I thought I’d bitch about auto parts I’ve wasted thousands of dollars on over the years, so here’s a list:
- Tubular control arms, especially if they don’t have heim jointed ends, do nothing for the handling of your car; in some cases, they actually add unsprung weight, which results in a decrease in suspension performance.
- Heim joints are great, for about 100 miles. If, like me, you live on a gravel road, they will not last for shit. Dust is like termites for heim joints. They are pointless for daily usage, but great for freeing up suspension travel that may stick with rubber or polyurethane bushings (which is what good grease is for). I won’t mention the horrific NVH qualities . . .
- Headers: Are you serious? How many times are you going to slit your wrist before you realize that the knife should be carried in your boot (because of course you wear boots), not your sleeve. You will never notice a 10 horsepower gain at 6000 rpms, but you will notice the loss of ground clearance, burned spark plug wires, and neverending exhaust leaks (and lost bolts). There can be a nice weight savings, however, and there is fit, too: My LS has headers, because the heavy-ass truck headers pointed in weird directions. I did not really want headers . . .
- Carburetors are now officially pointless. Why do you think Holley now has the most popular aftermarket fuel injection (this might not be accurate, but they pretend that this is the case, especially with NASCAR on board) controller on the market? Between the cost of a new carb, a manifold, gaskets, and fuel pump, you can have a factory fuel injection running with a custom harness and a reprogrammed computer, with money left over for far more than a Walbro pump. This will get you far better mileage, comparable power, and way better drivability in many cases (like autocross, where you might have to turn or stop quickly, without stalling). To quote somebody in Car Craft from about 20 years ago, a carburetor is a “barely controlled fuel leak.” Suck it, carbonator!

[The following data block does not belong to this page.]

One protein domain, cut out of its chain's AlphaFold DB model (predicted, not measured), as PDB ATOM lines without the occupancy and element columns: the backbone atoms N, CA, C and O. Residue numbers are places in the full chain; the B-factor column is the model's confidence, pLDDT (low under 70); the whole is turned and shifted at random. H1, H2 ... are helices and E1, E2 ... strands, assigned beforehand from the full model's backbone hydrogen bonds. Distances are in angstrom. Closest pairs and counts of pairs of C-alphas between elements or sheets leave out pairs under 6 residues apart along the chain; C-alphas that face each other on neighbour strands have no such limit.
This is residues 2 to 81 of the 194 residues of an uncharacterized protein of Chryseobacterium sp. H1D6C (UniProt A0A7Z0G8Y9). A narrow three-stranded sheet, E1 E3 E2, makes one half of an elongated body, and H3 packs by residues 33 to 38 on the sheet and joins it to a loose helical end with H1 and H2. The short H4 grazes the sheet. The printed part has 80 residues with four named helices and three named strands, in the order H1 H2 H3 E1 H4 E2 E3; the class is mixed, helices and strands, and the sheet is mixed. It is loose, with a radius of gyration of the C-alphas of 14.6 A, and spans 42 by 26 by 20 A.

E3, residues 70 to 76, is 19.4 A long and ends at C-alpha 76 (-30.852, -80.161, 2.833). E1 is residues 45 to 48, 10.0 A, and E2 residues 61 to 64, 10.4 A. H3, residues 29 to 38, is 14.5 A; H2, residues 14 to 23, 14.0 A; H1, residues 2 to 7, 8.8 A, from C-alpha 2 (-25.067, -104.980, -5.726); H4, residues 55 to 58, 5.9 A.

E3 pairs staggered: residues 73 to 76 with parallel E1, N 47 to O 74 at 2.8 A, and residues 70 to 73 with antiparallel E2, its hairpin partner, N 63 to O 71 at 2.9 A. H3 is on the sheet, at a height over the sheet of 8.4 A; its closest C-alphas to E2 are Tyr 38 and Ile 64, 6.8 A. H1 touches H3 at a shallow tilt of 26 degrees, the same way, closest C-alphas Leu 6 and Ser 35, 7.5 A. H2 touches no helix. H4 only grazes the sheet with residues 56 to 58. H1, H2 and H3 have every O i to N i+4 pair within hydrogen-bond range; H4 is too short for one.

- Turbos are awesome. I hope to spend money on one some day.
- Coilovers are adjustable, but you are not building a full-time race car; as a result, you do not want to adjust that shit after the first drive. Find what works, not what is perpetually adjustable (does not apply to shocks, just the package). My point here relates to idiots who put coilovers on Corvettes, which adds weight, puts huge amounts of force in places where it shouldn’t be, and fights GM engineering ideas that are better than yours. The guy selling coilovers wants your money, not your success. Adding heavier shit (even though aluminum body shocks are quite light), especially unsprung weight, is always an idea that can be killed.
- Splined sway bars: Why do you need this? Oh, yeah, because you want to suffer and spend way more money for something that is the worst kind of overkill. Yeah, that.
- The magazine did not write about that part/car because it’s good or because it works or because the writers are genuinely curious. Magazines are for selling shit. Remember this.
- Take a minute and find the sense in not learning to weld while you can buy very good Corvette factory suspensions for far less money than you might pay for bolt-on shite that does nothing for the real problem in your old American/Japanese/Swedish car: bad factory geometry. It only took me about a decade and a half to figure this out.
- This will make your car faster. Keep in mind the fact that you suck at driving. The case might be that no matter how much expensive shit you bolt or weld to your car, you’ll still be slow. It’s because like most people, you’re a terrible driver. That’s okay, because a C is okay. It’s average. You fit in.
Do yourself a favor and pick up a copy of Hot Rod magazine from the 1950s or ’60s. People made shit work.